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Sandblasting Boats


Sandblasting fiberglass boat bottoms removes the top layer of gel coat to expose air bubbles. leaving the surface ready to except marine coatings. Sandblasting other metals such as steel leaves surface profiles which paint manufacturers use to determine productivity of the product.


Preparing Your Boat for Bottom Paint

If your boat's bottom paint has deteriorated it is important to have the surface prepared prior to applying future coatings. Sandblasting is a safe, cost effective way of having the boats surface prepared. Experienced blasters use various abrasive capable of removing paint, contaminate and debris without damage to the vessel. This preparation will insure bonding and guarantee the life of the marine coating. Improper surface preparation may result in coatings failure. It is important that you hire a professional to strip the existing paint from the boat. The existing paint may contain hazardous chemicals which need to be dealt with not only for safety purposes but also environmental.

Most boat yards have facilities that will pressure wash and/or sandblast. However having a independent company provide these services may help keep your costs down.



Preparing the surface of a boat:


When preparing the surface of a boat the sandblaster must first understand clearly the needs of the customer. After the initial consultation the preparation of the area can begin. Depending on the area where the sandblasting will take place the customer may want to consider containment. Containment solutions are discussed further on our containment page.

Surface preparation refers to the elimination of dirt, debris, paint, rust, marine life, mile scale..or other contaminates leaving the surface in an ideal state for the application of future marine coating. When Sandblasting steel boats for the purpose of marine coatings the sandblaster will need to follow specific specifications provided by the coatings manufacturer. Steel surface preparation standards are measured by two critical specifications: Surface profile and Degrees of Cleanliness.


Surface Profile:


Profile refers the scratch depth that the abrasive leaves on the steel surface. Abrasives cut into the steel forming peaks and valleys. The depth of the profile is controlled by the size of the abrasive, angle of nozzle, distance of nozzle to surface and compressed air flow. The profile provides a mechanical method of positive, uniform bonding between the coating and the surface.


Coating manufacturers test their coatings on various profiles making sure that their products perform as intended. Adhesion and performance of coatings are guaranteed if specifications are followed. Contractors must adhere to these specifications. When profiles exceed the maximum specifications, the peaks may protrude through the coating system, causing it to fail.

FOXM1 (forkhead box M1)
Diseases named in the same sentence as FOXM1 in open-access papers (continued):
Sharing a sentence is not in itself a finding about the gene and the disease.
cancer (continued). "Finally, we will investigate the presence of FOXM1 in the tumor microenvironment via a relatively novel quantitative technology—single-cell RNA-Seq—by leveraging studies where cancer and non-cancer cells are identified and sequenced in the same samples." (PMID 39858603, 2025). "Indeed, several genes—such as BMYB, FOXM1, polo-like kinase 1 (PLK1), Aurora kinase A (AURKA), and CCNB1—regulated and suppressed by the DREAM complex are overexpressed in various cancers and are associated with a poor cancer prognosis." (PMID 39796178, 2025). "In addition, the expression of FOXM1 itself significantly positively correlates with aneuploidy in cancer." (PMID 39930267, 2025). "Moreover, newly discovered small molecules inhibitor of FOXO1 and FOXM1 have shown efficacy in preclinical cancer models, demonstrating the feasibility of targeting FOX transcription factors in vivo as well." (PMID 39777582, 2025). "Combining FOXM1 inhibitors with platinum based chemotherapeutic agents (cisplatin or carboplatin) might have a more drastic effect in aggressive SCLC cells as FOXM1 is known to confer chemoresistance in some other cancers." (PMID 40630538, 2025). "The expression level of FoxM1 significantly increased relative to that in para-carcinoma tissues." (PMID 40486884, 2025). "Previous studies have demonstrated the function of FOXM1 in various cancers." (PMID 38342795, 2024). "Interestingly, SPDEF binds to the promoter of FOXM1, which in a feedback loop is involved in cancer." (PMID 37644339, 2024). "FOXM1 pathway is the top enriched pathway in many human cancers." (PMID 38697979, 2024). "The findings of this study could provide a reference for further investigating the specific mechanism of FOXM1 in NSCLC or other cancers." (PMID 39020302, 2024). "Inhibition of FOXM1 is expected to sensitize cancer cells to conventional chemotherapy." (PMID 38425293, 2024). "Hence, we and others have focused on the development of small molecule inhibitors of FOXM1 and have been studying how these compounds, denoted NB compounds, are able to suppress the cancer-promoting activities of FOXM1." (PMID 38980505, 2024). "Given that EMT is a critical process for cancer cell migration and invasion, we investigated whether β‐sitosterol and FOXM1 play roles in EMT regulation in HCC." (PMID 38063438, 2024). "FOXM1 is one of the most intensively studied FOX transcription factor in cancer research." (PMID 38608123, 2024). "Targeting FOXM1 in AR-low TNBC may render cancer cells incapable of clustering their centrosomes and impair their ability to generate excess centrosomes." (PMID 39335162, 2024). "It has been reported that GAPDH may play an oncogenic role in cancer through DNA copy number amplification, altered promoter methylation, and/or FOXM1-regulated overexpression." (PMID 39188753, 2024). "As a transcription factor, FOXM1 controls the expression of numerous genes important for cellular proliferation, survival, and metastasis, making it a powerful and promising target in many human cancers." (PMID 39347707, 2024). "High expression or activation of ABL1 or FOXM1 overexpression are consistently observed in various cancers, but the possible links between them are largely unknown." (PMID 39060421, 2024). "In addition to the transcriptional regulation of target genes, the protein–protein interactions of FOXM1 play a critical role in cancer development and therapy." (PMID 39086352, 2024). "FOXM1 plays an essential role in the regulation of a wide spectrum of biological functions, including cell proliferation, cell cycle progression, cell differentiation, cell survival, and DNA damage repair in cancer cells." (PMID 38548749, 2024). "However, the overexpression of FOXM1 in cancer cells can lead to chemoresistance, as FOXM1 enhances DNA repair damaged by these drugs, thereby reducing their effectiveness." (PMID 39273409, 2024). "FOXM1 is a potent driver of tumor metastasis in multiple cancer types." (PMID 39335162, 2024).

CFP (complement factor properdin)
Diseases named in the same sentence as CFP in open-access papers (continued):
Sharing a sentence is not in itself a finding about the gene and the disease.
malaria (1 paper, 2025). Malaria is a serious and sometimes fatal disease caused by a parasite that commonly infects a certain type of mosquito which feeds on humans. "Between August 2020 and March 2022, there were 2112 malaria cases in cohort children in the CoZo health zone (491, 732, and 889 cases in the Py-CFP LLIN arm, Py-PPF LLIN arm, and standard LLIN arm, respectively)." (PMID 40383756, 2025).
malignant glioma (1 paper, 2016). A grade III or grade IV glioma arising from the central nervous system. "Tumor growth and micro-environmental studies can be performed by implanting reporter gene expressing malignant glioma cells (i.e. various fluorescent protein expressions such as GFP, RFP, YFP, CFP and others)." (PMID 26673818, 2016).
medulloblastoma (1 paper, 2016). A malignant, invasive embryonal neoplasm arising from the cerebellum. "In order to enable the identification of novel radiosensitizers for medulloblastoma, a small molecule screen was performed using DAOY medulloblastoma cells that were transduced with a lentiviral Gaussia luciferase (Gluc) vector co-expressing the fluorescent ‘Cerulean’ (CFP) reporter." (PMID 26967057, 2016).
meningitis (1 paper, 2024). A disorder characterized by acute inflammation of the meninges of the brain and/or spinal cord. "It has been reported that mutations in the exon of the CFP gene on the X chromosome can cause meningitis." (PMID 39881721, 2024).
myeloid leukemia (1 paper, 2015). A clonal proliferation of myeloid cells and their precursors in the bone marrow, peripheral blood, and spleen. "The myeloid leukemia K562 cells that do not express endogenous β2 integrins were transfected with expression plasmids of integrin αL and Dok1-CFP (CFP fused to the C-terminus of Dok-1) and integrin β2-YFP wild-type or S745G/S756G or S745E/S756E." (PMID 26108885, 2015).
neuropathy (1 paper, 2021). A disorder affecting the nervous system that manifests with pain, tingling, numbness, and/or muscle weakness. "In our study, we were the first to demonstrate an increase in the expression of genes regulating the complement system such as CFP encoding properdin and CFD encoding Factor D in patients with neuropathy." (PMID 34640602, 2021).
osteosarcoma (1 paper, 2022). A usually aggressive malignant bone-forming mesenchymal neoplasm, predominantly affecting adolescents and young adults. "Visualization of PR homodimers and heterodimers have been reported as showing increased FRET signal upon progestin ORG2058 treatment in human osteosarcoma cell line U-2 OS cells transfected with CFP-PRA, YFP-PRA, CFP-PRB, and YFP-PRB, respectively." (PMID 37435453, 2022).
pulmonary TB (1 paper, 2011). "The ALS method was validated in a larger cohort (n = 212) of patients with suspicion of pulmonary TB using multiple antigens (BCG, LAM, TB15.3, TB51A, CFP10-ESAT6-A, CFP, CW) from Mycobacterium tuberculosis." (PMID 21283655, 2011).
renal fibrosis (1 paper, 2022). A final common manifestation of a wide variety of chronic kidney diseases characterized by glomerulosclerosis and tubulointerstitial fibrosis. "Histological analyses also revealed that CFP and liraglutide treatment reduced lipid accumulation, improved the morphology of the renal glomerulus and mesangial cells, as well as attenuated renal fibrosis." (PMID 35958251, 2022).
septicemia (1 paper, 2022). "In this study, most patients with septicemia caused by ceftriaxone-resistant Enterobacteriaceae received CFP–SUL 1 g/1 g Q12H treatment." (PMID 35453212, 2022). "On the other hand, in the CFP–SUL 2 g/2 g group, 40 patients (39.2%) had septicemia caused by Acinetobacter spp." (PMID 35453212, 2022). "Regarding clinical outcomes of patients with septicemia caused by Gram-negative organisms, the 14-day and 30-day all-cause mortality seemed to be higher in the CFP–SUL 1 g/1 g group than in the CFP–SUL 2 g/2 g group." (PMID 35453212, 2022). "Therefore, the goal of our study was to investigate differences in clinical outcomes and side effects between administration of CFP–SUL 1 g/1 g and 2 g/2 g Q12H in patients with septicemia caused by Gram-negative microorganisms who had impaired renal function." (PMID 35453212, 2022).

Degrees of Cleanliness

The Steel Structures Painting Council (SSPC) has established four degrees of cleanliness for blasting, ranging from removal of all contaminants to removal of loos materials only. The four degrees are White Metal Blast, Near White Metal Blast, Commercial Blast, and Brush off Blast For detailed descriptions of each refer to the SSPC's Visual Standards for Abrasive Blast Cleaned Steel.


White Metal Blast


Viewed without magnification, a shite metal blast cleaned surface is free of all visible rust, mill scale, paint, and foreign mater. This degree of cleanliness is usually required where sophisticated points; such as, zinc-rich coatings, will be applied to surfaces exposed to highly corrosive environments. Chemical plants, offshore drilling rigs, and bridges over salt water are typical applications.


Near White Metal Blast


Viewed without magnification, at least 95% of the surface is free of all visible residue after blast cleaning. This is similar to White Metal but some slight staining on the metal is allowed. This degree of cleaning is required where high performance coatings will be applied to steel exposed to harsh elements and heavy usage.


Commercial Blast

Viewed without magnification, at least two thirds of a commercial blast cleaned surface is free of visible residue. It allows some tightly adhering old paint to remain, based on the premise that paint adheres after blasting is unlikely to fail. For most applications where standard coatings will be applied, commercial blast is specified.


Brush Off Blast


Viewed without magnification a brush off blast cleaned surface may have only tightly adhering residues of mill scale, rust, and coatings remaining and must have numerous evenly distributed flecks of underlying metal exposed. This method is acceptable for surfaces not subjected to sever environments or where long-term coating life is not expected


Degrees of Cleanliness

SSPC Std.

NACE Std.

SIS Std.

White Metal Blast

SSPC-SP 5

NACE No. 1

SA-3

Near White Metal Blast

SSPC-SP 10

NACE No. 2

SA-2 1/2

Commercial Blast

SSPC-SP 6

NACE No. 3

SA-2

Brush-off Blast

SSPC-SP 7

NACE No. 4

SA-1





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